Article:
FBI Targeting Fraud Overseas
The Justice Department is demanding transparency from corporations as it tracks down overseas fraud cases.
A bevy of FBI agents and attorneys huddled into specialized anti-fraud units and backed by the billions seized from criminal organizations, have been assigned to investigations in Asia, Africa and South America.
The investigative teams have been imploring corporations to volunteer information, but have made it clear that they are not shy about using other tactics.
These proposed tactics include the employment of wiretaps and informants which have proven to be effective means of attaining information in the past.
Several years ago, investigators, operating under the banner of the Foreign Corrupt Practices Act, used the aforementioned tactics to bring about the our country's largest crackdown on insider trading. FBI agents methodically dismantled dozens of corrupt trading rings, jarring Wall Street in the process.
“We’ve had significant success in recent public corruption cases where it’s easy to play the tape and prove the crime. Why wouldn’t we take advantage of that now when doing FCPA cases?” said George Khouzami, assistant special agent in charge of the FBI’s New York office.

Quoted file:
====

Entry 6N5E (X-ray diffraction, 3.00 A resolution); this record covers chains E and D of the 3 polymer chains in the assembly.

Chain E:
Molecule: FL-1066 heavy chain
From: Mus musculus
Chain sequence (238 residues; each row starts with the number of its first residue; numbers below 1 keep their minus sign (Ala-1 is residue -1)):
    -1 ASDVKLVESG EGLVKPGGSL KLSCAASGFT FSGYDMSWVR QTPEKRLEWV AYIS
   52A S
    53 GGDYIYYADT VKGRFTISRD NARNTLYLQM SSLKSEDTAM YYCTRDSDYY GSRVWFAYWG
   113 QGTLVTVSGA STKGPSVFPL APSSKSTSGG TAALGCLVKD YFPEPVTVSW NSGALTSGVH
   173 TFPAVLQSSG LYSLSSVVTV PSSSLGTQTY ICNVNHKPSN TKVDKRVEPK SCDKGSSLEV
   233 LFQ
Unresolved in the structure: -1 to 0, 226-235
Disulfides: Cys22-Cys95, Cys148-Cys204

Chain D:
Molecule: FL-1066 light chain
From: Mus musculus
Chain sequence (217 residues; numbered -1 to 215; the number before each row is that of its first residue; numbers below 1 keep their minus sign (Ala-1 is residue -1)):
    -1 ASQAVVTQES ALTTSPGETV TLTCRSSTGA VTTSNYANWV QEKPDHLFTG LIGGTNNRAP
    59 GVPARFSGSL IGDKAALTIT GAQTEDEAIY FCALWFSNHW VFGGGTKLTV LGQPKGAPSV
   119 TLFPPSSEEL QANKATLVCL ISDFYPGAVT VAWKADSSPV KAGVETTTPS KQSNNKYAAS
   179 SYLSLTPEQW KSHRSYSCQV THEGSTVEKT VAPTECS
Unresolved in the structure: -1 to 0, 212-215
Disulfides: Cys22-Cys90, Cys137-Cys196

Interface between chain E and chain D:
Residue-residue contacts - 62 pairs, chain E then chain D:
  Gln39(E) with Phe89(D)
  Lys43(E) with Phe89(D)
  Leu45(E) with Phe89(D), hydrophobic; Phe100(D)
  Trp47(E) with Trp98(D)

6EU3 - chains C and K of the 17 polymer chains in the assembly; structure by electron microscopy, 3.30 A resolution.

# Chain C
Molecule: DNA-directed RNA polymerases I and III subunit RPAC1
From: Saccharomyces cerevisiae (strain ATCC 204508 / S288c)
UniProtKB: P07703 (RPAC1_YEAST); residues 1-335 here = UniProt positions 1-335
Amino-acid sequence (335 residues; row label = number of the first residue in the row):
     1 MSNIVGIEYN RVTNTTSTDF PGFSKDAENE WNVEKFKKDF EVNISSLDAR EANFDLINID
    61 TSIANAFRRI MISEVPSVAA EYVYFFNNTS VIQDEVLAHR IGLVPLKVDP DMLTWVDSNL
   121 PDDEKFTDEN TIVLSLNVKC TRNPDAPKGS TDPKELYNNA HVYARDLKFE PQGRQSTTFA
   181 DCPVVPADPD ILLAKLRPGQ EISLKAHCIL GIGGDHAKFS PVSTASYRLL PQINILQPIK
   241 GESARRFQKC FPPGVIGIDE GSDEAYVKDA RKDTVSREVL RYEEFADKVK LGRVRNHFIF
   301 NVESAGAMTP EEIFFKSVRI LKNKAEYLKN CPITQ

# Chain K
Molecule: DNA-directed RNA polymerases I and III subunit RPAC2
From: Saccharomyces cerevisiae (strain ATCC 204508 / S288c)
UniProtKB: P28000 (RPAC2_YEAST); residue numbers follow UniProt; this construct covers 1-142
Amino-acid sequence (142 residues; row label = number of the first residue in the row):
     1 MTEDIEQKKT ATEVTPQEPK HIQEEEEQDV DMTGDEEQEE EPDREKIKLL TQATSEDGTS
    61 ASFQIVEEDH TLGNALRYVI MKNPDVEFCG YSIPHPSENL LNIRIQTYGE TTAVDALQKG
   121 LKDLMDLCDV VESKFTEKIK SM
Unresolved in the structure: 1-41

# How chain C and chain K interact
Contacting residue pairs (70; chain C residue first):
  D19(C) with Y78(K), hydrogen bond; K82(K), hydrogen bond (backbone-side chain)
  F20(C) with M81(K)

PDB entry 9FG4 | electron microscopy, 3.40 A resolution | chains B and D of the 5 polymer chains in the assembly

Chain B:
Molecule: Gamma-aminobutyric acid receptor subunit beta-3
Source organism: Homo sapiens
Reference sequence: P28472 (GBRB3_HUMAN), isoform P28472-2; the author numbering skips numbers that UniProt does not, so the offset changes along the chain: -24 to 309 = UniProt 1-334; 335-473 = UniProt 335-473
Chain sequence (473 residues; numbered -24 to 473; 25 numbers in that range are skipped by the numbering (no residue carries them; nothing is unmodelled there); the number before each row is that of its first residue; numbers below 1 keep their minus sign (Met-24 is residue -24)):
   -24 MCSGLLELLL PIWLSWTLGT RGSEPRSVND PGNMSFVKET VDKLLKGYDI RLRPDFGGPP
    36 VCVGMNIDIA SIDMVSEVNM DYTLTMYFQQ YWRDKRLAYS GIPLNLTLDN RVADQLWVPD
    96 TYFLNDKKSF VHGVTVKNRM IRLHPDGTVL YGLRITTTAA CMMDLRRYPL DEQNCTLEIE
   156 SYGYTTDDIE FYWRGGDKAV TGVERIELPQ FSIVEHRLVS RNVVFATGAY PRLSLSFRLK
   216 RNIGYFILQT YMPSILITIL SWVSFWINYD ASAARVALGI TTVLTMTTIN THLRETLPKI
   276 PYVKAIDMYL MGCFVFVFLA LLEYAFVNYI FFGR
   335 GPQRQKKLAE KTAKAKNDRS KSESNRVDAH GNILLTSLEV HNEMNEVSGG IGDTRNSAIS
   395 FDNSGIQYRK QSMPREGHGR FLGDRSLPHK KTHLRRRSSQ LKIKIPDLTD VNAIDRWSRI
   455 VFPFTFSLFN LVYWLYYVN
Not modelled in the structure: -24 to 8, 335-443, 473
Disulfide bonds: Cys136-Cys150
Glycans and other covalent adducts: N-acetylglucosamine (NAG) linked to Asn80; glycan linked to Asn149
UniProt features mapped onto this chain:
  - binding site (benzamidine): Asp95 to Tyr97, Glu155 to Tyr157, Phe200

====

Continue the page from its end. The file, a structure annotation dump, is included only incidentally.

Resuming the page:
Prosecuting Fraud Cases
Between the years 2005 and 2015, officials managed to seize $4 billion in fines from foreign firms, and $1.8 billion in fines from American companies who violated the FCPA mandate which prohibits companies from paying bribes to win overseas contracts. The Justice Department, however, has seen less success in its prosecution of individuals.
Only 80 individuals have been prosecuted since 2005 and according to Khouzami, the lack of success can be attributed to a lack of resources. This time around, there will be 40 FBI agents and attorneys on the job.
“It will be the largest it’s ever been in the fraud section’s history,” said Andrew Weissmann, Chief of the Criminal Division’s Fraud Section.
“The opinions and forecasts herein are provided solely for informational purposes, and should not be used or construed as an offer, solicitation, or recommendation to buy or sell any product.”
Everett has been the head content writer and market analyst at Gainesville Coins since 2013. He has a background in History and is deeply interested in how gold and silver have historically fit into the financial system.